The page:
3. Note. Take notes of any inconsistencies between elements. If possible list classes and files for future reference.

With this simple process I was almost ready to go. I just had to decide on the final format.

Since we’re aiming for overall reusability, I decide to make our Interface Inventory 100% reusable. Instead of taking screenshots, I aspired to collect patterns directly from past projects — when that wasn’t possible, I redrew them.

In the end, I hoped to have an inventory that could be quickly reorganized into at least a rudimentary design system.

In my first post in this series, I divided a design system into three parts:

  • Building Blocks — the smallest, most general and most reusable pieces of the interface such as colors, typographic scales, grid definitions or icons.
  • UI Patterns — the pieces of the interface directly used to build experiences.
  • Rules — guidelines for implementing and growing a design system
The basic structure of a Design System

As much as possible, the inventory should follow a similar structure.

Since you’re working on a living product organism rather than a well-organized system, not everything might be ready for ‘inventorization’ (for example I had problems with grids and rules). I assure you though that some building blocks and all the patterns are ready for you.

An easy building block that I decided to start with is color. Since our web development team uses Less, I was hoping I’d find Less files full of color variables, which would help me identify the core palette used in our product. After a brief GIT investigation, I identified 6 files listing…116 colors variables. I was a bit overwhelmed, but definitely curious about what was going on there.

After talking to the team and thoroughly checking all the files, turns out that some of the Less core files (and colors) were deprecated and some colors were duplicated.

Nonetheless, these 116 color definitions existed in our environment and perhaps asked for a little bit of refactoring. After all how can we understand our primary palette, if it’s hidden among 116 different colors? We can’t.

To give our team material for future discussions and a possible clean up, I decided to list all of the colors in a UXPin project. I also started to write a ‘Design Journal’ as an unstructured documentation to the inventory, so the team could know my thoughts from the moment an inventory item was created.

Here’s what the final list of colors looked like:

And this is the journal part:

Encouraged by the initial progress and a growing interest of the team, I then created an inventory of the typography.

For quite some time, UXPin has always had a strict typographic standard. Inside of the application we use ‘Proxima Nova’ exclusively and only in the two most legible weights (regular and semi-bold). That’s great and definitely creates a sense of consistent design. I wanted to see the full scale though to understand the semantic structure in the product.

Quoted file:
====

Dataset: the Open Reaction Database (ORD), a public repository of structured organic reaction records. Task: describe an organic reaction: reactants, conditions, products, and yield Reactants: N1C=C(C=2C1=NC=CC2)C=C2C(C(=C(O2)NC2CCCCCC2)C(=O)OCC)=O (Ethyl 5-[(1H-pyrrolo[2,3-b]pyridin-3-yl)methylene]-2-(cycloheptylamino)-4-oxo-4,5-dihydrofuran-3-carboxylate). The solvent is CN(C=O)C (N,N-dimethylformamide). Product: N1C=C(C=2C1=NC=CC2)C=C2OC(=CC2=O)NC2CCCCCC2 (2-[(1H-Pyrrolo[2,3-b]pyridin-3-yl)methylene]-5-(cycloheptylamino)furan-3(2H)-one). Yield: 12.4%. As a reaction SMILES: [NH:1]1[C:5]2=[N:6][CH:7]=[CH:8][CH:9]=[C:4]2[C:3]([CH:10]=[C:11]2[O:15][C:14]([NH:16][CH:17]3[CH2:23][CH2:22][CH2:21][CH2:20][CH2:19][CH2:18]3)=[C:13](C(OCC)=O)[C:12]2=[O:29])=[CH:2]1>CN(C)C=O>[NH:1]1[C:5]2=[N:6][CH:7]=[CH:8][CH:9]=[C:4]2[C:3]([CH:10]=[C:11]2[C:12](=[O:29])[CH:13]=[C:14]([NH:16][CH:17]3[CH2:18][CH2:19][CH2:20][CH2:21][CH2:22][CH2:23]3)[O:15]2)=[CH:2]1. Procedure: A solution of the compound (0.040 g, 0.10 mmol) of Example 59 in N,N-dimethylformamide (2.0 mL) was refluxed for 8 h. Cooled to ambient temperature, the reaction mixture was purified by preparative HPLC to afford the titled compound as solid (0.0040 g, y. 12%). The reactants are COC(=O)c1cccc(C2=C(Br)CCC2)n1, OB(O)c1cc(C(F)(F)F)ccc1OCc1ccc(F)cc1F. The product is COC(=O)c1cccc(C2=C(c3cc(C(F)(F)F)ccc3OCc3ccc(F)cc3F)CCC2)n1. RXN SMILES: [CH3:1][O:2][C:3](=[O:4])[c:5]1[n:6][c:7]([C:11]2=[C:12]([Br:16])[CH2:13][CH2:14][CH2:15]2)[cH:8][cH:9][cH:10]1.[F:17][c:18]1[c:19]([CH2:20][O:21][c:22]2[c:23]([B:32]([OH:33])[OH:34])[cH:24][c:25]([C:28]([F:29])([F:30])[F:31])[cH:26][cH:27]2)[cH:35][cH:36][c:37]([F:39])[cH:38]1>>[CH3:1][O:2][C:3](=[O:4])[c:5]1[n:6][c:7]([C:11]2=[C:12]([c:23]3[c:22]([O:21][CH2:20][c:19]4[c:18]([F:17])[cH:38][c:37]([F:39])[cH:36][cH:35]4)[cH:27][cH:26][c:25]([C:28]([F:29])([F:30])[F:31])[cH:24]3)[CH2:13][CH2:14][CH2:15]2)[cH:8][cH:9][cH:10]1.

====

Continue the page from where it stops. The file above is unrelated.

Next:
This task required a little bit more of a detective work. I used the inspector tool from Chrome Developers tools to check the markup and selectors of all the specific text elements in the UI.

Here’s the list of all the text styles in the typographic scale:

The UXPin interface is definitely icon-heavy. Back in 2015, we invested in our own icon family as a custom solution for clarity and consistency.

On the code end, we continue to use icons as a font file. It gives us great performance and makes any icon management, on the code end, a bliss. The industry is heavily divided though — there’s definitely shortcomings to the approach. I highly recommend these two articles, so you can form your own opinion:

Nonetheless, my task was just to build a list of our icons. I could drop all the SVGs to UXPin and call it a day, but then we wouldn’t have desired sync with development. Instead, I went straight to the source and used icon font files to create a repository of icons.

This way, in the future versions of our system, we could use exactly the same assets as developers.

I spent a fun weekend with Javascript and created a little utility app that takes our font files and Less files with icon definitions and creates a searchable icon list with generated mixin definitions.

All packaged as a Mac App to make it easily accessible to our designers and developers alike:

Little app that generates a list of icons from an icon font and shows mixin declaration from Less files

The app was easy to build and proved invaluable during the later stages when I had to build actual patterns in UXPin. All the font icons are reusable in UXPin since our Enterprise plan (which, of course, our internal team uses) comes with the ability to upload custom fonts.

Added benefit: I had a lot of fun working on this little project.

With colors, typography and icons all documented in our inventory, it was time to list all the interface patterns.

Similarly to colors and typography, I had to inspect our production code to find the right Less files to understand the categorization in our architecture. It takes a bit back and forth between the design, browser inspector and github, but produces the most reusable inventory.

I also documented all the classes used to style a particular pattern. If I’d ever want to modify it in the future, the inventory delivers all the necessary information:

Whenever I identified issues, I annotated them for the team to resolve:

Once completed, the patterns inventory is an easy and accessible reference point for future work on the design system.

The inventory of UXPin buttons
The inventory of UXPin form fields

The Interface Inventory is the source of truth about the status quo.

All the elements are documented and ready to either be corrected, deprecated or included in the first canonical version of the design system. Share it with the team and stakeholders.In a matter of minutes, you’ll help them realize the benefit of cleaning up the experience with a design system.

Once you have them on board, you’ll need to focus on unifying the elements in the inventory with a common design language. And that’s exactly what we’ll cover in the next post!

Design Tools Radical. CEO at UXPin — the most advanced code–based design tool out there: